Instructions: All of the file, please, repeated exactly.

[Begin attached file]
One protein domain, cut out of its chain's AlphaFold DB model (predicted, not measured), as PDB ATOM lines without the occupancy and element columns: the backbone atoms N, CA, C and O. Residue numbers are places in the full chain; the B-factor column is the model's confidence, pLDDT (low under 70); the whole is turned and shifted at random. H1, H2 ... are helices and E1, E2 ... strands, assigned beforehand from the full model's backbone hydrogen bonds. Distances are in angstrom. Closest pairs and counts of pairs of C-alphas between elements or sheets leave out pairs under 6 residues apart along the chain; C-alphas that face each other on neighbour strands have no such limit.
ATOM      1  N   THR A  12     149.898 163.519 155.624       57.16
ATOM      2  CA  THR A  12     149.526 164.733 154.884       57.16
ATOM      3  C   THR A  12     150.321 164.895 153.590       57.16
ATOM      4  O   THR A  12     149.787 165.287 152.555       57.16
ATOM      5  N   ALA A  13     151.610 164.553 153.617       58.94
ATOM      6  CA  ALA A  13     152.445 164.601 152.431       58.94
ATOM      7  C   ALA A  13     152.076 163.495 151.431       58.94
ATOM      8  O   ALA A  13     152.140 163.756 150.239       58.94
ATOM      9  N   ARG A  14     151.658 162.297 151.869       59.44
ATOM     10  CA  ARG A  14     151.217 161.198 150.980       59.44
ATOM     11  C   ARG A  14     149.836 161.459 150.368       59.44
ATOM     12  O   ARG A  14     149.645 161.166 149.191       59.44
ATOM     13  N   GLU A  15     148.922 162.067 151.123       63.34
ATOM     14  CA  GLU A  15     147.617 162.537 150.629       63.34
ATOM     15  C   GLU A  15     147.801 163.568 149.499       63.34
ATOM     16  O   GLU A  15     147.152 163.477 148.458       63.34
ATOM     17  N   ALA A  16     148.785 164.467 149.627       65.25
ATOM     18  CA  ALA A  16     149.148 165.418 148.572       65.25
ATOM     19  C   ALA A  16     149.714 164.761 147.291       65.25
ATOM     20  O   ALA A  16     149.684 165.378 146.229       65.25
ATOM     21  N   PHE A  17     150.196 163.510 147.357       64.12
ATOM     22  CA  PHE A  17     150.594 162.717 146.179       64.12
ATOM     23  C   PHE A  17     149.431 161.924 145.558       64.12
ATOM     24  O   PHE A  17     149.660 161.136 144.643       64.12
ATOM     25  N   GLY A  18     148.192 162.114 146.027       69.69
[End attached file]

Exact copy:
One protein domain, cut out of its chain's AlphaFold DB model (predicted, not measured), as PDB ATOM lines without the occupancy and element columns: the backbone atoms N, CA, C and O. Residue numbers are places in the full chain; the B-factor column is the model's confidence, pLDDT (low under 70); the whole is turned and shifted at random. H1, H2 ... are helices and E1, E2 ... strands, assigned beforehand from the full model's backbone hydrogen bonds. Distances are in angstrom. Closest pairs and counts of pairs of C-alphas between elements or sheets leave out pairs under 6 residues apart along the chain; C-alphas that face each other on neighbour strands have no such limit.
ATOM      1  N   THR A  12     149.898 163.519 155.624       57.16
ATOM      2  CA  THR A  12     149.526 164.733 154.884       57.16
ATOM      3  C   THR A  12     150.321 164.895 153.590       57.16
ATOM      4  O   THR A  12     149.787 165.287 152.555       57.16
ATOM      5  N   ALA A  13     151.610 164.553 153.617       58.94
ATOM      6  CA  ALA A  13     152.445 164.601 152.431       58.94
ATOM      7  C   ALA A  13     152.076 163.495 151.431       58.94
ATOM      8  O   ALA A  13     152.140 163.756 150.239       58.94
ATOM      9  N   ARG A  14     151.658 162.297 151.869       59.44
ATOM     10  CA  ARG A  14     151.217 161.198 150.980       59.44
ATOM     11  C   ARG A  14     149.836 161.459 150.368       59.44
ATOM     12  O   ARG A  14     149.645 161.166 149.191       59.44
ATOM     13  N   GLU A  15     148.922 162.067 151.123       63.34
ATOM     14  CA  GLU A  15     147.617 162.537 150.629       63.34
ATOM     15  C   GLU A  15     147.801 163.568 149.499       63.34
ATOM     16  O   GLU A  15     147.152 163.477 148.458       63.34
ATOM     17  N   ALA A  16     148.785 164.467 149.627       65.25
ATOM     18  CA  ALA A  16     149.148 165.418 148.572       65.25
ATOM     19  C   ALA A  16     149.714 164.761 147.291       65.25
ATOM     20  O   ALA A  16     149.684 165.378 146.229       65.25
ATOM     21  N   PHE A  17     150.196 163.510 147.357       64.12
ATOM     22  CA  PHE A  17     150.594 162.717 146.179       64.12
ATOM     23  C   PHE A  17     149.431 161.924 145.558       64.12
ATOM     24  O   PHE A  17     149.660 161.136 144.643       64.12
ATOM     25  N   GLY A  18     148.192 162.114 146.027       69.69